Well, I was supposed to post an update last night but I failed to do so because…I fell asleep. So sorry. Our meetings yesterday were once again overwhelming and filled with information that John and I will have to chew on for a while before we make a decision. Noah’s neuro-oncologist was very glad to see him doing so well. She had nothing but great things to say about his appearance, how the incision is healing, his energy level, and his speech, everything of that nature. However, she has chosen a course of treatment that she would like for him to try for at least 6 months and possibly for one year. Due to the aggressiveness of this cancer, there is a huge chance it will come back. She is worried that if we do nothing but wait from MRI to MRI, that he will have another recurrence. The two drugs she has chosen (through research and discussion with her colleagues) are Irinotecan (CPT-11), a different chemotherapy drug, and Avastin (bevacizumab), which is not a chemotherapy drug but a fairly new tumor-starving therapy designed to block the VEGF (Vascular Endothelial Growth Factor) protein that is produced by normal cells and overproduced by cancer cells. Because Avastin is a new therapy, long-term side effects are not known. As I understand, this drug has never been used on anyone with Noah’s diagnosis. John and I are still learning about these two drugs and have not made a decision yet.
I believe I have mentioned before about Li-Fraumeni Syndrome, which some of my family members have and Noah and I were assumed to have based on family history. A blood test confirmed that Noah and I do have the syndrome; my sister tested positive for the defect about 2 months ago. With Li-Fraumeni Syndrome there is a defect on a tumor suppressor gene (p53) that will allow tumor cells to grow uncontrollably, whereas someone without this defect is able to recognize the cell growth pattern and destroy most rapidly growing cells. Because of the defect, a person with Li-Fraumeni Syndrome has a much greater chance of developing a tumor/cancer than a person without the defect. Noah, my sister, and I will need to have preventative scans and tests done for the rest of our lives. Women with LFS are almost guaranteed to develop breast cancer before the age of 60. Some even undergo preventive mastectomies to greatly reduce their risk. There are several different cancers that are associated with LFS: brain, breast, and soft tissue sarcomas to name a few. Children with choroid plexus carcinoma are tested for LFS regardless of family history because of the correlation between the two. Noah has brain cancer because of this defect, and for the rest of his life he will be susceptible to forming other cancers, and that is a lot to think about along with my own susceptibility. We have many lifestyle changes to make as cancer can occur from environmental factors as well. We ask for your prayers as we make positive changes and remain confident in God’s will and promises.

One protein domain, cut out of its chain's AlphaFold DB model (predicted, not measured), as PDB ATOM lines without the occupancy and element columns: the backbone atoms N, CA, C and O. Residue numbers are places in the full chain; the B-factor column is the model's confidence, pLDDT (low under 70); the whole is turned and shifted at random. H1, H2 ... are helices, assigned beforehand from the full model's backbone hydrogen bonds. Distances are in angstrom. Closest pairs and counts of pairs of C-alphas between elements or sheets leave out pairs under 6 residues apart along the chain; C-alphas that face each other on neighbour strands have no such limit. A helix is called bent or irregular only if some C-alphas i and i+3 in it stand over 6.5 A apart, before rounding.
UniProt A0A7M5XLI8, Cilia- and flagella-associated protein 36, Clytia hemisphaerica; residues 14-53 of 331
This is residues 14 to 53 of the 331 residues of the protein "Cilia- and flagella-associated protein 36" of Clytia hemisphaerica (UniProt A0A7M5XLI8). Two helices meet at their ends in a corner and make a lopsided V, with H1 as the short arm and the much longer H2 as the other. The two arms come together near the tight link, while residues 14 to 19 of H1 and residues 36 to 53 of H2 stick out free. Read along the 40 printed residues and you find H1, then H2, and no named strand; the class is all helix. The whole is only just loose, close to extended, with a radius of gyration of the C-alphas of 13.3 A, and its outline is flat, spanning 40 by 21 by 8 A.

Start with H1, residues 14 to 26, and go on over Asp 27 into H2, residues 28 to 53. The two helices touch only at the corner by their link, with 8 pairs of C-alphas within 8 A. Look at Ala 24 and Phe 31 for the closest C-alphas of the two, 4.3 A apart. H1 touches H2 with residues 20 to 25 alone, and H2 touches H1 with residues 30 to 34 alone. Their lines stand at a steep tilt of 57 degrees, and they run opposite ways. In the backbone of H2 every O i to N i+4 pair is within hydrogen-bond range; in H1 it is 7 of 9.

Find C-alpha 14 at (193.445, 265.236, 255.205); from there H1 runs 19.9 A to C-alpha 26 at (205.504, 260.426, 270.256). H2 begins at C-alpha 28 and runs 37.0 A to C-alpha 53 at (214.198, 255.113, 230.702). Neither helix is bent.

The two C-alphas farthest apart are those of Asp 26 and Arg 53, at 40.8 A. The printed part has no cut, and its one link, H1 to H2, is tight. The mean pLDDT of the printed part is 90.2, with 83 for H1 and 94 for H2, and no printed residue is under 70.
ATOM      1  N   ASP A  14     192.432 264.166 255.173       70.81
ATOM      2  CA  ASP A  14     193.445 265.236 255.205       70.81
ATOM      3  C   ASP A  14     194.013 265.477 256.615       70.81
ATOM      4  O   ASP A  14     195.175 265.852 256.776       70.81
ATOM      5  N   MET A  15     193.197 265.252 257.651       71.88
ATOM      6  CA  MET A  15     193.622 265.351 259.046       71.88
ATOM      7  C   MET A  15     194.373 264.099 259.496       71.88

Needless to say, when someone asks “how did it go?” regarding our visits yesterday, it’s hard to answer that question with a simple, “good” or “bad.” We are completely blessed that Noah is doing so well right now, but this battle is far from over. I wish I could write to you that Noah is in “remission” and we are stopping treatment. I wish I could guarantee that he will be free from cancer for the rest of his life – but I can’t. I am writing this only to inform and not to foster sympathy or for you to feel sorry for us…but so you know how to pray. God is so good, and this battle is not only ours but His…and in that we find comfort. The Lord can heal Noah through a number of means, but whether that is in this life or eternity we cannot say for sure. We are not promised tomorrow and we don’t know what a day will bring forth (for ANYONE), so we live each day to the fullest and spend as much time together as we can. Over the past 11 months John and I have become very intentional in how we spend our free time and how we view the time we spend together.
I have more to say, but am going to be late for an appointment if I keep writing. Thank you for your continued prayers and encouragement, and I will post more soon, especially as we make decisions regarding Noah’s treatment.
"But may the God of all grace, who has called us to His eternal glory by Christ Jesus, after you have suffered a while, perfect, establish, strengthen, and settle you. To Him be the glory and the dominion forever and ever. Amen." 1 Peter 5:10-11
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These posts are written by Noah's parents Jessica & John David Crowe. The default author is Jess, and those written by John David will be noted.